Alaska Native civil rights champion Elizabeth Peratrovich, who died on Dec. 1, 1958, has finally had her obituary written by the New York Times.
Feature obituaries appearing in the Times showcase lives of notable men and women from around the world, achievements, and contributions to their field or society as a whole. It is rare for an Alaskan to be featured in a non-paid obituary in the most widely read newspaper in the world.
A new feature called “Overlooked No More” is highlighting the lives of people the Times never got around to noticing. Many of the subjects are women and people of various ethnicities whose lives went unnoticed. The newspaper is playing catch-up for all the extraordinary lives overlooked while Times obituary writers wrote about the achievements of white men who had passed. The series makes for interesting reading.
Born in Petersburg on July 4, 1911, Peratrovich was a member of the Lukaax̱.ádi clan, in the Raven moiety of the Tlingit nation. At a young age, she was orphaned and adopted by Andrew and Mary Wanamaker. Andrew was a fisherman and Presbyterian lay minister.
Elizabeth grew up in Petersburg, Klawock, and Ketchikan. After graduating from Ketchikan High School, she attended Sheldon Jackson College in Sitka, and Western College of Education in Bellingham, Washington.
A Tlingit woman graduating from college was notable for its time. But her later work lobbying for civil rights for Alaska Natives is what made her an icon. She and her husband Roy rallied Natives to ensure the passage of the 1945 Anti-Discrimination Act, the first anti-discrimination law in the United States. The Territorial Legislature passed the bill on Feb. 6, 1945, nearly two decades before the Civil Rights Act of 1964 was signed into law.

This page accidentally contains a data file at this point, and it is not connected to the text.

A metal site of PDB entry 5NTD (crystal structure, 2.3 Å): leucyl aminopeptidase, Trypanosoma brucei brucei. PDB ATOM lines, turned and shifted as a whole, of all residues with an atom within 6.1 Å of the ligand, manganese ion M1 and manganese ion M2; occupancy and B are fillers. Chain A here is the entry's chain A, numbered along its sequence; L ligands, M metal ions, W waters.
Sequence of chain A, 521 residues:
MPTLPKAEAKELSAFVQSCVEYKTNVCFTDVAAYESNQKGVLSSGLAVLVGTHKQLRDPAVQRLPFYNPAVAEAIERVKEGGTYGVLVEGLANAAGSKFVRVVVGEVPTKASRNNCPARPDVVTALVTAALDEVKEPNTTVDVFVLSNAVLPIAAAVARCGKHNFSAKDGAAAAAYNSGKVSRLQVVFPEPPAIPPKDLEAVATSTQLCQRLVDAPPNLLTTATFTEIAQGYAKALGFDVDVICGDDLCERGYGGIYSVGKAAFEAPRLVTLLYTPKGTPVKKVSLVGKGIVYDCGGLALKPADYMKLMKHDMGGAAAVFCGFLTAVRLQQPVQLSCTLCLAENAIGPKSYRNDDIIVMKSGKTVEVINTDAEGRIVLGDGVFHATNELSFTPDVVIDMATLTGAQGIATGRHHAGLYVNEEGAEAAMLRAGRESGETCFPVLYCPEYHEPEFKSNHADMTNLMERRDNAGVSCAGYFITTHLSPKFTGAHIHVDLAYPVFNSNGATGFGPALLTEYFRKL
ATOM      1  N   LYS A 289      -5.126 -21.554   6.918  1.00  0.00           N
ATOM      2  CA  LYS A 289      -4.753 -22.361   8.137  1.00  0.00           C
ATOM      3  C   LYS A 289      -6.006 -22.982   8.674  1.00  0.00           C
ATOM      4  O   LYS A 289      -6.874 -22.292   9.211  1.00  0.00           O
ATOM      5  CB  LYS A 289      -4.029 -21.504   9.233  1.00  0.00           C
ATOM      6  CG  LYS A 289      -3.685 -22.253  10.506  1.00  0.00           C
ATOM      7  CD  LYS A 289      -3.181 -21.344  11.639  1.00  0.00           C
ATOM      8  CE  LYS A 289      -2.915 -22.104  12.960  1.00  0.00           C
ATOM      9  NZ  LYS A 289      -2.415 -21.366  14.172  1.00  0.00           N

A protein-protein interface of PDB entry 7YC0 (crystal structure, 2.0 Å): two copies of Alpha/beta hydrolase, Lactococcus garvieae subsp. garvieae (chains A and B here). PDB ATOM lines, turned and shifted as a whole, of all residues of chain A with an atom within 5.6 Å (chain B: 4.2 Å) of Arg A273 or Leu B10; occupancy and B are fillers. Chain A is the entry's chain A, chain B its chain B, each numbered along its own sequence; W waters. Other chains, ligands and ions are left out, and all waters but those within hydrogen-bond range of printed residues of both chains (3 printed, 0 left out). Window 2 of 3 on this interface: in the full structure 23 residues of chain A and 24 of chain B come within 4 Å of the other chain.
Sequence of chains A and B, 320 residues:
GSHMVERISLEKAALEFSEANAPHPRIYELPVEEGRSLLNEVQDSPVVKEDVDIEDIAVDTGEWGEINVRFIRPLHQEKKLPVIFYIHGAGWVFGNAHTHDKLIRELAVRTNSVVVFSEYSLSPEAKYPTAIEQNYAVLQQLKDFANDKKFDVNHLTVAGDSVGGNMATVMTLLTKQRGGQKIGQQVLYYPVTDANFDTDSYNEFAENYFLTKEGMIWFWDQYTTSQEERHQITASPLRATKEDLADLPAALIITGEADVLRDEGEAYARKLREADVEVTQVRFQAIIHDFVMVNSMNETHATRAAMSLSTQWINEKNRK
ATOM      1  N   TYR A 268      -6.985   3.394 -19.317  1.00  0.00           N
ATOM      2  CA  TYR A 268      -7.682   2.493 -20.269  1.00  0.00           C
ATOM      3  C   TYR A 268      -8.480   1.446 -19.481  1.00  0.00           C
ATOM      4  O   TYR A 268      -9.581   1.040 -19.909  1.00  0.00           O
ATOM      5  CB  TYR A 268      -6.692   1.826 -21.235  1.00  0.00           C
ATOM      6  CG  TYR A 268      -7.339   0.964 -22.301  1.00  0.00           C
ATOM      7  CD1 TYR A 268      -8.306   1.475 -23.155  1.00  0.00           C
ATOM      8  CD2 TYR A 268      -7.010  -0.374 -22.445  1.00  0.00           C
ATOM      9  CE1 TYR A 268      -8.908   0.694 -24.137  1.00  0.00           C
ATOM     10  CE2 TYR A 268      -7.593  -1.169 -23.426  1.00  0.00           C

At the time in the Territory of Alaska, Natives endured deep discrimination in housing and public facilities. Some merchants had signs on their doors that read “No Natives Allowed.”
In Alaska, Elizabeth Peratrovich Day is Feb. 16. Gov. Michael Dunleavy issued a proclamation, recognizing her contributions to Alaska and the nation.
Here are the first few paragraphs from the New York Times “Overlooked” obituary of Elizabeth Peratrovich:
“It was hardly the first affront. They had grown up in a segregated Alaska: separate schools, hospitals, theaters, restaurants and cemeteries. But for Elizabeth Peratrovich and her husband, Roy, Tlingit natives, the sign they spotted in Alaska’s capital one day in late 1941 was the final straw.
“No Natives Allowed” read the notice on a hotel door.
“The proprietor of Douglas Inn does not seem to realize that our Native boys are just as willing as the white boys to lay down their lives to protect the freedom that he enjoys,” they wrote in a letter to Ernest Gruening, the territory’s governor, signaling the start of their campaign to fight discrimination in Alaska.
Calling such open bias “an outrage,” the couple continued, “We will still be here to guard our beloved country while hordes of uninterested whites will be fleeing South.”
Gruening agreed with the Peratroviches, and they joined forces. In 1943, they attempted to usher an antidiscrimination bill through Alaska’s two-branch Territorial Legislature. It failed, with a tie vote of 8-8 in the House.